The National Weather Service (NWS) has analyzed the temperature and precipitation for December-January-February (DJF) in years since 1950 with La Niña conditions. They find that there is a statistical correlation between the strength of La Niña and Washington/Baltimore area temperatures: Weak La Niña years have slightly below-average temperatures, while moderate years are slightly above average, and strong years are more above average.
Winter precipitation in La Niña years on average is below normal by about 10%. This is true pretty much independently of the strength of the La Niña. For snowfall, however, weak La Niña years average above the long-term mean, but moderate and strong years have below-average amounts. This is especially true for the main snowfall months of January and February. The NWS concludes that this is the result of the more westerly storm tracks and warmer temperatures which are associated with the stronger La Niñas: "More storms tracking to the west of the Appalachians would imply the mid-Atlantic region being located on the warmer side of storms, resulting in more mixed or rain events for the area and less snow events."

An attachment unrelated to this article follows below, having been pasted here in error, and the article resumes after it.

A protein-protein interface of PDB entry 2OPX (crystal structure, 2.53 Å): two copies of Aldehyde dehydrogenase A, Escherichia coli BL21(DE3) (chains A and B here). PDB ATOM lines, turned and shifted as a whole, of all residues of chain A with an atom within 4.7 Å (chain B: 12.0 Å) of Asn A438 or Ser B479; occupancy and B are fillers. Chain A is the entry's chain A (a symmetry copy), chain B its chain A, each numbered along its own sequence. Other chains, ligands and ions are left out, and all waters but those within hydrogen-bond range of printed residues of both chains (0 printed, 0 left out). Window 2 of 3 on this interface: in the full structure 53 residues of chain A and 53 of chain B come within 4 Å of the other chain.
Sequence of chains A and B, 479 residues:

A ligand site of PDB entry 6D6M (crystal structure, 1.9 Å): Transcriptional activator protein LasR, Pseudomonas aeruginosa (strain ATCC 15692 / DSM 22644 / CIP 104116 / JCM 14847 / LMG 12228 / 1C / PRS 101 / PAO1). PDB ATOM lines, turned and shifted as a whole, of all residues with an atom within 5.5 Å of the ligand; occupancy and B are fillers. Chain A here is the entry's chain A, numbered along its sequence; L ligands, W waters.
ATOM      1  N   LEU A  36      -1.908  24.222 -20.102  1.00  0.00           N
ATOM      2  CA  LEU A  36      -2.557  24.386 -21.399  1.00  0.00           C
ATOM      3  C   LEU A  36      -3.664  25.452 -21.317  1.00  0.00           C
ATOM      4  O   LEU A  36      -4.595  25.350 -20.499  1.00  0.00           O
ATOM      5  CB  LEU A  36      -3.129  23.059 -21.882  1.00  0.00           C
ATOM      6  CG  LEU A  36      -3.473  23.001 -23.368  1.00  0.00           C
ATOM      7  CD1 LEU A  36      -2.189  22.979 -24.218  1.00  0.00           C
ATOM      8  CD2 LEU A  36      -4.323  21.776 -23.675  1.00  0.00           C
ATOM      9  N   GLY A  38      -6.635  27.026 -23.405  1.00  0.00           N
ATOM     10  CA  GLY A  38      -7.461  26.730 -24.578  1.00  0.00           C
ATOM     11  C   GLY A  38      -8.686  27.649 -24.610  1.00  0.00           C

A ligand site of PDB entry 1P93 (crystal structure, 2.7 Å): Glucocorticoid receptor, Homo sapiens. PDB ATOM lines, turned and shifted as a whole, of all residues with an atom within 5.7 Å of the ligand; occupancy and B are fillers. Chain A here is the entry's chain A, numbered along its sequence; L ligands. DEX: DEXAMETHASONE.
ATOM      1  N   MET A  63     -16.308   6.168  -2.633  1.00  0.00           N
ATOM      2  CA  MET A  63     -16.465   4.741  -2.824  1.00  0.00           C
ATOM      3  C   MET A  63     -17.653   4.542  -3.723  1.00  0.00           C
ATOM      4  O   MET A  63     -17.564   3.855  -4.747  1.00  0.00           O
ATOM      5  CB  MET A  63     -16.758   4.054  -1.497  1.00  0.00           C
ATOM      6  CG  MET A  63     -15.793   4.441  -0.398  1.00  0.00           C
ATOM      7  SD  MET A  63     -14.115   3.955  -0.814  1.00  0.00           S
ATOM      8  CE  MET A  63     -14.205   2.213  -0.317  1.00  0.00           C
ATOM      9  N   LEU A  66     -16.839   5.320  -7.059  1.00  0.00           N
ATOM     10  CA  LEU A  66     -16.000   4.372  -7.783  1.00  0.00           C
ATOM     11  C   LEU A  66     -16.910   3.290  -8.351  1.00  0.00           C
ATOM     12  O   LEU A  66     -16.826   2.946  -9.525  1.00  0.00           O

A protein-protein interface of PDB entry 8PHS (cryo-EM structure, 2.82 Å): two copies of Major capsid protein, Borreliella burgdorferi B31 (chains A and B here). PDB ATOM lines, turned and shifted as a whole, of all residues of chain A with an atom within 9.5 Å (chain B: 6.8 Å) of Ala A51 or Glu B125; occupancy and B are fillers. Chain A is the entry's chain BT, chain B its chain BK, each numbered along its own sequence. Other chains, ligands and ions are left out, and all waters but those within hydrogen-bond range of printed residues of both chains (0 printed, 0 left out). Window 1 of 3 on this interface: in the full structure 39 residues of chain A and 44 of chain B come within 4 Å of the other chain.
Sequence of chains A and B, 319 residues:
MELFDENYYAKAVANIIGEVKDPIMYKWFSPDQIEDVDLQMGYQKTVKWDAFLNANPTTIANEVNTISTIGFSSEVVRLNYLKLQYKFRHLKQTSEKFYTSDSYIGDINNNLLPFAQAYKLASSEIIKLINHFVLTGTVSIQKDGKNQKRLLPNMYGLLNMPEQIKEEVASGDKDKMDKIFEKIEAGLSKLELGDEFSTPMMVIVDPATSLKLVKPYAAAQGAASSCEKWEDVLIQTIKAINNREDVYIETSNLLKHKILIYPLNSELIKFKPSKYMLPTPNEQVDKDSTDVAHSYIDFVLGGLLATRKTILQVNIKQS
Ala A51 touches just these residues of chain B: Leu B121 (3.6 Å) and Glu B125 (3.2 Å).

Washington and Baltimore have each had only two double-digit snowstorms in La Niña winters since 1950:
Dates Washington BaltimoreImages (click to enlarge): Washington, DC winter average temperature, precipitation, and snowfall for average, weak, moderate, and strong La Niñas, from National Weather Service, Sterling, VA
6–8 January 1996 17.1" 22.5"
16–17 December 1973 10.2" 7.7"
25 January 2000 9.3" 14.9"
Another winter 2010-11 Washington winter outlook, from Bob Ryan, WJLA-TV (Channel 7):